Case Alert -  EWHC 176 (TCC)
Judge criticises unilateral decisions taken by a party during the disclosure process and orders a fresh manual review
The defendants sought two orders from the court following the claimants' disclosure:
- An order that the claimants provide the list of 860,000 folders and file paths (which had been identified by the claimants on a shared drive) to the defendants so that they can see whether any additional folders or file paths should have been searched. That order was refused by Coulson J. Although the claimants had acted without consulting the defendants (and it would have been better to have consulted), the process had been clearly set out in the claimants' original list of documents and so the defendants had had 17 months to raise this complaint. In any event, this method had been sensible and proportionate on the facts, especially as the defendants had been unable to identify any obviously missing folders/file paths.
- An order that the claimants undertake a manual review of the balance of 220,000 documents (out of a total of 450,000) which had been identified as potentially disclosable following the keyword search. The parties had agreed on keywords but the claimants had unilaterally used a Computer Assisted Review ("CAR") to conclude that only 0.38% of these documents would be relevant. Coulson J held that both the CAR exercise and the sampling exercise that it produced, had not been transparent or independently verifiable. The Electronic Documents Questionnaire had referred to a manual review of all documents and "At no time have the claimants provided relevant details as to how the CAR was set up or how it was operated. In circumstances where the decision to use the CAR was unilateral, and where the defendants had no input into it at all, that is unsatisfactory". It was also not apparent that there had been any overseeing senior lawyer.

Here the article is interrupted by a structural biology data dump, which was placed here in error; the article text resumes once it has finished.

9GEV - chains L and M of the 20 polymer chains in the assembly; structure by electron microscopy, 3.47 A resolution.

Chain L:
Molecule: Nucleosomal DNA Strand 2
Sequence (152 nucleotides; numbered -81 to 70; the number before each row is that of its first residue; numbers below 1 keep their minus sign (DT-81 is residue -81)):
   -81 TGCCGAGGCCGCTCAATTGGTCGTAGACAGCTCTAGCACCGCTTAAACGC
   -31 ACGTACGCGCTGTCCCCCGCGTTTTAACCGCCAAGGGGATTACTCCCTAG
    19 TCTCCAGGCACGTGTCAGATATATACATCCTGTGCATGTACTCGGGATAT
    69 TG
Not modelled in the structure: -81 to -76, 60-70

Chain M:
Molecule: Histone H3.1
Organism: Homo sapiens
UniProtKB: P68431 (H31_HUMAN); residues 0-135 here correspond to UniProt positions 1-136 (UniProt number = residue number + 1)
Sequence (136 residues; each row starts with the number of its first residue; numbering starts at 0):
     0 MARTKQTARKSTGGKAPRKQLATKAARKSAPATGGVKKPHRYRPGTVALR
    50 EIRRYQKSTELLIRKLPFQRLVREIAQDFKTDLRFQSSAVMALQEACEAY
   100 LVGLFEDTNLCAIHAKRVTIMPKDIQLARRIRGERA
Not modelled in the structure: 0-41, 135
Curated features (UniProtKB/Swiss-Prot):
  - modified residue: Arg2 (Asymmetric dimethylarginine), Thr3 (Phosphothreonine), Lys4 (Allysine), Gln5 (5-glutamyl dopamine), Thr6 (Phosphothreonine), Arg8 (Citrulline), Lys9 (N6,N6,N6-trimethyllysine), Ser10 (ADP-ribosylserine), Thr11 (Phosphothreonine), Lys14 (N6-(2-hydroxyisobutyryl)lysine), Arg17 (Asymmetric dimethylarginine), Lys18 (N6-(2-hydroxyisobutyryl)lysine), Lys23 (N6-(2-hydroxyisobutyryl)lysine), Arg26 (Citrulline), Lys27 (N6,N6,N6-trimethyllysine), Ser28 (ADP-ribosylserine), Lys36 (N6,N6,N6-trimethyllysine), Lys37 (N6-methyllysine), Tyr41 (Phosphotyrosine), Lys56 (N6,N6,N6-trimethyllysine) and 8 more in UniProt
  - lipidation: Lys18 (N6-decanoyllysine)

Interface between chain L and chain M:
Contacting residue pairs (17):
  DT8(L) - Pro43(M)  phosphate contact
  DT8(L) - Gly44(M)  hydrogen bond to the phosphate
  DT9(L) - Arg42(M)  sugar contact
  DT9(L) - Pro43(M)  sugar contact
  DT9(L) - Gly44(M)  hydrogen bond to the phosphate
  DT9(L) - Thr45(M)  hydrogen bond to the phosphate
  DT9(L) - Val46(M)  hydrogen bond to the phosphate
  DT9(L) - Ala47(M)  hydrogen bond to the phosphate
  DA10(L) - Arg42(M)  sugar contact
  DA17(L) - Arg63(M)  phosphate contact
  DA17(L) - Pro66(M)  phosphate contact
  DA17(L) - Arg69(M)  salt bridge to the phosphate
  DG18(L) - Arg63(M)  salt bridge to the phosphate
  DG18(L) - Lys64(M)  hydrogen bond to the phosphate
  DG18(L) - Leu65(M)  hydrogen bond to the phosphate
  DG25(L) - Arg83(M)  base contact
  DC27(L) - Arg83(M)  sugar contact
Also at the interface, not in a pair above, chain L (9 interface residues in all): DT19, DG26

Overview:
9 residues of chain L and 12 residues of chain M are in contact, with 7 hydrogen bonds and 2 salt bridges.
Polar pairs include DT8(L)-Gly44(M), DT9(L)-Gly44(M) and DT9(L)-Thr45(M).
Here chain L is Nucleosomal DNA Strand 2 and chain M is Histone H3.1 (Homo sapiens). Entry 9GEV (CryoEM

The judge ordered the parties to agree a methodology by which a sample of 25% of the 220,000 documents would be manually searched. That search was to take no longer than three weeks.
In reaching his decision, the judge also commented that the TeCSA/TECBAR edisclosure protocol, used as a guide in every TCC case involving electronic disclosure, was of "even greater value" than PD 31B and criticised a comment by Master Matthews in Pyrrho Investments v MWB Property that the protocol had "no normative force": "With respect, that rather old-fashioned approach misunderstands the importance of protocols in the TCC, where the court's overarching requirement is that the parties cooperate and comply with them, unless there is a very good reason why not".